4. Let cool, then break into pieces and enjoy!
Tuesday, March 9, 2010
This is the best cake from scratch I've ever made. Seriously. To me, it has the exact texture that a light cake should have (as opposed to those cakes that you want to be dense or have a larger crumb - carrot cake, almond meal cakes, and such). I would even describe the texture as tender, while holding shape well and having good flavor. And it's more chocolaty than most German chocolate cakes, which makes me an even bigger fan.
I would attribute its texture to the buttermilk and the whipped egg whites that you fold into the cake flour-based batter, and its flavor to the melted chocolate AND cocoa powder that you add in (see this post for a helpful explanation of the differences between Dutch processed and natural cocoa powder). Thanks to David Lebovitz for posting this great recipe!
I would use my mom's traditional coconut pecan frosting recipe rather than Dave Leb's chocolate version, because hers has this buttery flavor and thick consistency that you just can't beat. I haven't tried making this batter into a layer cake, but it's worth trying. This cake with that frosting is a dynamite combination!
German Chocolate Cupcakes
2 oz (60 g) bittersweet or semisweet chocolate (less than 60%), chopped
1/4 C (60 ml) boiling water or coffee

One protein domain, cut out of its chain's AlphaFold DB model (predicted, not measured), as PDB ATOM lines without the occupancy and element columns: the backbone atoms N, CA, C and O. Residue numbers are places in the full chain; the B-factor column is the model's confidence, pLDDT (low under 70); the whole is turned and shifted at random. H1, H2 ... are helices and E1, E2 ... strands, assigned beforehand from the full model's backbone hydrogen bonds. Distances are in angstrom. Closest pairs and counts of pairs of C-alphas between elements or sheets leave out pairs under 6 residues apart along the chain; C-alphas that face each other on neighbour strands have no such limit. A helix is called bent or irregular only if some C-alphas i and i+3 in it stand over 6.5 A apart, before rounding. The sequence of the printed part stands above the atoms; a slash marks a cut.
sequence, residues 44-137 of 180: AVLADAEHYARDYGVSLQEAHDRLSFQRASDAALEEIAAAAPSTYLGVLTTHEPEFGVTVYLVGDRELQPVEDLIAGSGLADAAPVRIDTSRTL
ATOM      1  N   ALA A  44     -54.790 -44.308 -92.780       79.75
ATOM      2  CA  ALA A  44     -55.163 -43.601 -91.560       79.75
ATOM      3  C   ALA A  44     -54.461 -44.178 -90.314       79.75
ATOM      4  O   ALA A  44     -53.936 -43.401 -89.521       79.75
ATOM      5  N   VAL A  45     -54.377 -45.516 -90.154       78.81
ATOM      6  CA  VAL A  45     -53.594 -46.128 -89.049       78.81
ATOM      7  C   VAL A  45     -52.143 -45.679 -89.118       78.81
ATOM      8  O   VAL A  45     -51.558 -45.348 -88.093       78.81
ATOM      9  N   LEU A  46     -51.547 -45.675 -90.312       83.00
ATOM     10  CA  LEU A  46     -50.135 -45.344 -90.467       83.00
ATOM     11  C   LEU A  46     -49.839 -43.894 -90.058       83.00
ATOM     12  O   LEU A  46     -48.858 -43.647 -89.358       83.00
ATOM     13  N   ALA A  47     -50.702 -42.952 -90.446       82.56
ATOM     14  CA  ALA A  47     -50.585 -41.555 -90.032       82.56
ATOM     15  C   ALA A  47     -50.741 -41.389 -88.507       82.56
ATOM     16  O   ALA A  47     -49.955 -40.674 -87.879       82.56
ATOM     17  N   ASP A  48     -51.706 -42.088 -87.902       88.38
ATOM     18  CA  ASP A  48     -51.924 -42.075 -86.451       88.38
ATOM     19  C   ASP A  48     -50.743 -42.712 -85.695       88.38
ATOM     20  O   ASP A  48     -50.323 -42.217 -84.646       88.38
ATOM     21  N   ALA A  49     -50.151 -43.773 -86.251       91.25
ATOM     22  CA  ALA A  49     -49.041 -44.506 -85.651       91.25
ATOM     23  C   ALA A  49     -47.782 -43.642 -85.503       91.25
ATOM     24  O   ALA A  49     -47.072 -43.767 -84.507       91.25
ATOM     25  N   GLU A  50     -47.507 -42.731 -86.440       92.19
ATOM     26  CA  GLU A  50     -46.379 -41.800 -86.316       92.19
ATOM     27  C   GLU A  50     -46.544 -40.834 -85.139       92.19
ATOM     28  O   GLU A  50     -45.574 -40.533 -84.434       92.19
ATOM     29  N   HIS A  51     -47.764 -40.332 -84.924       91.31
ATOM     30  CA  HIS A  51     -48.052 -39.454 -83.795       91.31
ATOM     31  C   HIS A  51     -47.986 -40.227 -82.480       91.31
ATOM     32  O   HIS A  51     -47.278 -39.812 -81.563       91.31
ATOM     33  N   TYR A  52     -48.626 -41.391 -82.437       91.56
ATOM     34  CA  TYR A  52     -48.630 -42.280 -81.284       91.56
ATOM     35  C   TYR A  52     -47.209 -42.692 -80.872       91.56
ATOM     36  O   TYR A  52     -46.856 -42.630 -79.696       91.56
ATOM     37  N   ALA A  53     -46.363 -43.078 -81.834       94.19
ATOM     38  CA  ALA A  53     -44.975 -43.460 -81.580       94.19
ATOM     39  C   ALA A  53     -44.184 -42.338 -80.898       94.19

8 T (4 ounces, 115 g) unsalted butter, at room temperature
3/4 C (150 g) sugar
2 large eggs, at room temperature, separated
1/2 tsp vanilla extract
1 C plus 1 T (150 g) cake flour (not self-rising)
1 T unsweetened natural cocoa powder
1/2 tsp baking soda
1/2 tsp salt
1/2 C (125 ml) buttermilk,* at room temperature
1. Preheat the open to 350ºF. Line a muffin tin with 12 cupcake liners.
2. Pour the boiling water or coffee over the chocolate, and stir until melted. Set aside.
3. In the bowl of a stand mixer, or by hand, beat the butter and sugar until light and fluffy.
4. Add the egg yolks and mix until thoroughly incorporated. Then mix in the vanilla and the melted chocolate.
5. Whisk together the cake flour, cocoa powder, baking soda, and salt. Stir half of the dry ingredients into the wet mixture, then add the buttermilk, then the remaining dry ingredients, mixing just until blended.
6. In a clean, dry bowl, whip the two egg whites until stiff, then fold one-third of them in to the chocolate batter, then the rest. Fold just into there are no streaks of white remaining, but don't overfold.
7. Divide the batter between the muffin cups and bake for about 25 minutes, until the batter feels just set in the center. Remove from the oven, then let cool for a few minutes.